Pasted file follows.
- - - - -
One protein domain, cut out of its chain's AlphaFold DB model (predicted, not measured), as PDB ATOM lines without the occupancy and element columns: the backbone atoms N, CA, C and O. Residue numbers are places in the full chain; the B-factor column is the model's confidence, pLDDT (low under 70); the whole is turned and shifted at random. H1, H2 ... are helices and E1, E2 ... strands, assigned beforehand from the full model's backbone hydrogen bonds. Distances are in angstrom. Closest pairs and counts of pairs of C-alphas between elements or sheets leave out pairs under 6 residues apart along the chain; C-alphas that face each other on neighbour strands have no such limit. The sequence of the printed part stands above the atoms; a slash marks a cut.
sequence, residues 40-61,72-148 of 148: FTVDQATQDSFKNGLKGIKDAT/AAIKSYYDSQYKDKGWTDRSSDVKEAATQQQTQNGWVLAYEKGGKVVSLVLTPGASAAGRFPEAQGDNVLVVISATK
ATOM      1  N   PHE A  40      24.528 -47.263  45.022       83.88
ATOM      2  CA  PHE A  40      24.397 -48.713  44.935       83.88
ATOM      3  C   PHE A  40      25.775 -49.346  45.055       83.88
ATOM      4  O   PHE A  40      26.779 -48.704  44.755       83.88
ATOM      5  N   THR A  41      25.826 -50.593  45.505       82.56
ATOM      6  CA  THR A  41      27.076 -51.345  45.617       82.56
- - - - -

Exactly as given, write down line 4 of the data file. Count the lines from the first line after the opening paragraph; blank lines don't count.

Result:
ATOM      3  C   PHE A  40      25.775 -49.346  45.055       83.88